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# time series: predicting an aberrant year

Hi, I am new to trying to use time series analysis and would appreciate a pointer (or several). Here is my hypothetical use case:

1. 200 students

2. 10 years of performance data for those students

3. 10 variables each year for each student

So, the questions.

1. Is there a way to use an unsupervised classifier to "cluster" student-years to identify aberrant performance. (ie: the student has a really good or a really bad year)

2. Assuming that one of the classifications amounts to a "bad year," are there techniques that would allow us to look at the time series data to predict if the coming year is going to be good or bad.

I appreciate any help or pointers you can give. I think right now I am trying to wrap my head around working with time series data, I am pretty comfortable modeling data and conditions that are static. Thanks, Chris

1. 200 students

2. 10 years of performance data for those students

3. 10 variables each year for each student

So, the questions.

1. Is there a way to use an unsupervised classifier to "cluster" student-years to identify aberrant performance. (ie: the student has a really good or a really bad year)

2. Assuming that one of the classifications amounts to a "bad year," are there techniques that would allow us to look at the time series data to predict if the coming year is going to be good or bad.

I appreciate any help or pointers you can give. I think right now I am trying to wrap my head around working with time series data, I am pretty comfortable modeling data and conditions that are static. Thanks, Chris

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## Answers

1,869Unicorn1,869UnicornHappy Mining!

-Marius

537MavenHow many grades do students get in 1 year?

Let's say you have 1 grade per year, then you'd have a data set consisting of 200 rows:

student_id, grade1, grad2, grade3, grade4, ..., grade10

In this setup, applying a standard clustering algorithm should be able to find students that have abnormal grades?

Best regards,

Wessel

29Mavenstudent_id, gender, school_year(1-4), aptitude test, grade1, grade2 ....

That is what I inelegantly tried to describe as student-year data. In normal statistics world I think the closest method would be Latent Class Transition Analysis, where there is a latent class (cluster) and individuals have measures at multiple time points and you are looking for individuals that transition from one class to another during the time observed.

I think that what I could do is take my large dataset, perform the cluster analysis, store the clusters, find the student IDs that go from a nominal cluster to a "bad" bluster, isolate the badyear-1 cases, and then see if I can build a classifier that can tell me when student performance is characteristic of the years preceding a downturn.

However, as I am new to time series analysis, I feel like doing that would strip out some of the slope/acceleration data that is in there from having taken repeated measures. Thanks for all of the guidance as I venture into new methods. Chris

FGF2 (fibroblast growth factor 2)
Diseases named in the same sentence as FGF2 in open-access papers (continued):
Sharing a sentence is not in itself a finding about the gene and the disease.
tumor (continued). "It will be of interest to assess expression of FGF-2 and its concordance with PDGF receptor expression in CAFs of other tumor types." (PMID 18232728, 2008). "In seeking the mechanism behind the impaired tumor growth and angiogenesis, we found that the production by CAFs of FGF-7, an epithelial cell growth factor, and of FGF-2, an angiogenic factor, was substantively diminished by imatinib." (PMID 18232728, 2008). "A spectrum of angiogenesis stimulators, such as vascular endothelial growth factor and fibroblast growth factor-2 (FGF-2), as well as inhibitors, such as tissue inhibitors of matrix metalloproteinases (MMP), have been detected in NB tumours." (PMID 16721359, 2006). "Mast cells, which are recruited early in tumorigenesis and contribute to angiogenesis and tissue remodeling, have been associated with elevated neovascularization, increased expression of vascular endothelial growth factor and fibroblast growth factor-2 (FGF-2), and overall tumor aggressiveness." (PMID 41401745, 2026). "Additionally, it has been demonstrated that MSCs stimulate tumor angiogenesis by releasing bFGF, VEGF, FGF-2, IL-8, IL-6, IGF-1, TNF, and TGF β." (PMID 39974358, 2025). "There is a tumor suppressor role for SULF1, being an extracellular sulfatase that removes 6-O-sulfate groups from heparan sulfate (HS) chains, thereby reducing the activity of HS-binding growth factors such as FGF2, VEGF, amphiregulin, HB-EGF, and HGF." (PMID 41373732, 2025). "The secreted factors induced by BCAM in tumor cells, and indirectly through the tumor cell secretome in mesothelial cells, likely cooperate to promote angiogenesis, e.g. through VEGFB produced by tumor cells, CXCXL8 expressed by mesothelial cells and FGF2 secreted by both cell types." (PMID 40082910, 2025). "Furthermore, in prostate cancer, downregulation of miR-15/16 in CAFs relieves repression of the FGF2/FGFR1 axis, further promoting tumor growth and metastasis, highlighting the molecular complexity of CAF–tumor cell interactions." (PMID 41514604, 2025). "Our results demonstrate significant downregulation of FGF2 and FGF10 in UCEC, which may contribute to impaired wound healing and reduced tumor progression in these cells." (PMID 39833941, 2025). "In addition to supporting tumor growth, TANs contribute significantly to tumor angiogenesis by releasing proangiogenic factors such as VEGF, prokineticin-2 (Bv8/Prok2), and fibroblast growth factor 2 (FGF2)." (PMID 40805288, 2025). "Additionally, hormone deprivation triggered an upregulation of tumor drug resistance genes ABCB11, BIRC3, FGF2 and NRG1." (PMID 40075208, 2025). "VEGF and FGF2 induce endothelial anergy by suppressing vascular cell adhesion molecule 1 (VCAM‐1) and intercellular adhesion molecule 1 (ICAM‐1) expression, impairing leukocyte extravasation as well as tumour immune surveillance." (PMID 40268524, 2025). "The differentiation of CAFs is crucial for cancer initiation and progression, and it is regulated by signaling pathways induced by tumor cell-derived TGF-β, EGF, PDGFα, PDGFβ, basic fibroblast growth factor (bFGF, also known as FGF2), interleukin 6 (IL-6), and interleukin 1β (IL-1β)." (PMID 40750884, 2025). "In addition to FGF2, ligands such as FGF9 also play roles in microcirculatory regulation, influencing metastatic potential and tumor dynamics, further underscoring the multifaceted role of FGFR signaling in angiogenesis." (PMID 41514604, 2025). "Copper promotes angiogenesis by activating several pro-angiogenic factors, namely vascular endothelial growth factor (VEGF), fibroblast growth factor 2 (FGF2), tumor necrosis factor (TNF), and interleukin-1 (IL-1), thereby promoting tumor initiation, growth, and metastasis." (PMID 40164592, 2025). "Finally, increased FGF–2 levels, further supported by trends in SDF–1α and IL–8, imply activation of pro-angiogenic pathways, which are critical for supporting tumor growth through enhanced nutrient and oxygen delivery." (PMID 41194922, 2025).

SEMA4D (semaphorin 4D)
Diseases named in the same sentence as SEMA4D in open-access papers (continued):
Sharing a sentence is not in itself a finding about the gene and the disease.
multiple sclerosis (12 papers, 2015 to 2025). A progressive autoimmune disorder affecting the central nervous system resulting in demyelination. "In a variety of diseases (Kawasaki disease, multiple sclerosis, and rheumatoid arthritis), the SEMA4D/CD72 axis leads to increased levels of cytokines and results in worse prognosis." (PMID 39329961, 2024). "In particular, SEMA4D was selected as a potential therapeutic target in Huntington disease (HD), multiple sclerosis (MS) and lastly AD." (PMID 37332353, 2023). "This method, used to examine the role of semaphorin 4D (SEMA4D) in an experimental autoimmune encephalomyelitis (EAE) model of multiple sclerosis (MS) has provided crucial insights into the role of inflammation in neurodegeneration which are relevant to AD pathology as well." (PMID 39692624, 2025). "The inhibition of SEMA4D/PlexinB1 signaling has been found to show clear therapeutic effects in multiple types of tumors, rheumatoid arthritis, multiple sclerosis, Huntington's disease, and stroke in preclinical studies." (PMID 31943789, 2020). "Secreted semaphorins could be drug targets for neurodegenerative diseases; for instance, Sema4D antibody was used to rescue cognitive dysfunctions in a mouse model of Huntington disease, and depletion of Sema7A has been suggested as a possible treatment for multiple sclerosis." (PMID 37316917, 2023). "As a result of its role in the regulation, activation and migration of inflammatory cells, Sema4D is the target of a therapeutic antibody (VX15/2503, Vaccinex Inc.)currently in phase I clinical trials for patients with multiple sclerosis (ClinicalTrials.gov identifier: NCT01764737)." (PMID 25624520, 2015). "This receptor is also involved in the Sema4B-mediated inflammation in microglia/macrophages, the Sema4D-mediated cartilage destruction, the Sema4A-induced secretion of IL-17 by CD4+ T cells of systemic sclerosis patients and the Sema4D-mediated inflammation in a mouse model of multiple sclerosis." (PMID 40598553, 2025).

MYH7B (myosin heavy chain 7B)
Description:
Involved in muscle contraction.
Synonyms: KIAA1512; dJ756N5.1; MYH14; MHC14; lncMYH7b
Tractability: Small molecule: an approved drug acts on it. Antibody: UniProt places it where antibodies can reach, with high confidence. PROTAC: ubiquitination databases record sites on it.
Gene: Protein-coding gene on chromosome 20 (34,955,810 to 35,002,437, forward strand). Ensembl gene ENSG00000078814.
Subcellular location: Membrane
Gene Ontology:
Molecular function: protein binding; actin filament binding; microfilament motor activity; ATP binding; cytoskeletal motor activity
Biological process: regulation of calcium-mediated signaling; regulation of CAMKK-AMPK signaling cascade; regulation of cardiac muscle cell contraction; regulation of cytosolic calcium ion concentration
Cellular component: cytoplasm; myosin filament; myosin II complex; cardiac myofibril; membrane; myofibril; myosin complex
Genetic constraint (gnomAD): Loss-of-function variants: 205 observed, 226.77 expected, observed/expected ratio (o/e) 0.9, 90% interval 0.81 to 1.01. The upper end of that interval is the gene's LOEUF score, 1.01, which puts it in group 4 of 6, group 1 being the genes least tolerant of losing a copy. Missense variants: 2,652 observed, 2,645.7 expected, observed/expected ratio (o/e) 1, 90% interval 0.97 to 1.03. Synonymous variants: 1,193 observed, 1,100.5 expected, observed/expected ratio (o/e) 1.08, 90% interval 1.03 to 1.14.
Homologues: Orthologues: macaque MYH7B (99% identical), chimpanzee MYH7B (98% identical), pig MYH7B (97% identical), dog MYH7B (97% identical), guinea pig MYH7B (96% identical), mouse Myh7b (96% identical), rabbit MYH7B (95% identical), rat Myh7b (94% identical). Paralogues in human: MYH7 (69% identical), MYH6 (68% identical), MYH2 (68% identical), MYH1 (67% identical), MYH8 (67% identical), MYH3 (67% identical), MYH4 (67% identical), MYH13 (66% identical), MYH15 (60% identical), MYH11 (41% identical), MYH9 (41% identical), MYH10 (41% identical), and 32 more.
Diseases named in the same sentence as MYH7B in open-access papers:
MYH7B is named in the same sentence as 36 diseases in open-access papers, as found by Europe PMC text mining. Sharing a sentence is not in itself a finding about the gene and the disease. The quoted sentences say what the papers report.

537MavenYou state you wish to make a prediction for aberrant.

So your data has labels right?

Student 1 to N: aberrant

Students N to M: non-aberrant

Note that, if you do not have labels, you are unlikely to need any advanced machine learning techniques.Maybe you can get some information out of clustering or association rules, but you are probably better off spending time creating nice plots and using your own eyes for pattern recognition.

Furthermore, there is nothing "non-elegant" about having lots of columns in your data set (i.e. 7x10 = 70 columns per row to encode grades).

My suggestion would be:

1.

Start off simple, encode all predictive variables simply as separate columns.

Run as many learners as you can, try at least: nearest neighbors, trees, random forest, Bayesian, support vector machines, logistic boosting.

2.

If 1. doesn't work, try stacking. In other words group several columns that you think are related together, and encode them in such a way to maximally utilize the capabilities of a single learner.

Do this for several column / learner combinations (these are your level-0 predictors). Then feed the output of your level-0 learners to a level-1learner to combine predictions.

It might be possible that you feed some columns directly to the level-1 learner. For example, maybe you feed some demographic variable directly. Combine several grade variables can be really simple (e.g. "trend in last 3 years", "average over last 5 years", "deviation in last 7 years", "distance to some cluster (outlier rank)", etc.). A more complex (almost black box) way to combine variables would be to use a neural network.

3.

If 1 and 2 both don't work, try graphical modelling so you have full control over the distribution at each node.

Use copula functions to create modularity in your network so you can test separate parts of your network independently.

You can use Bayesian Networks to do some limited form of graphical modelling in Rapid Miner, but you might want to tools from the R plugin instead

Best regards,

Wessel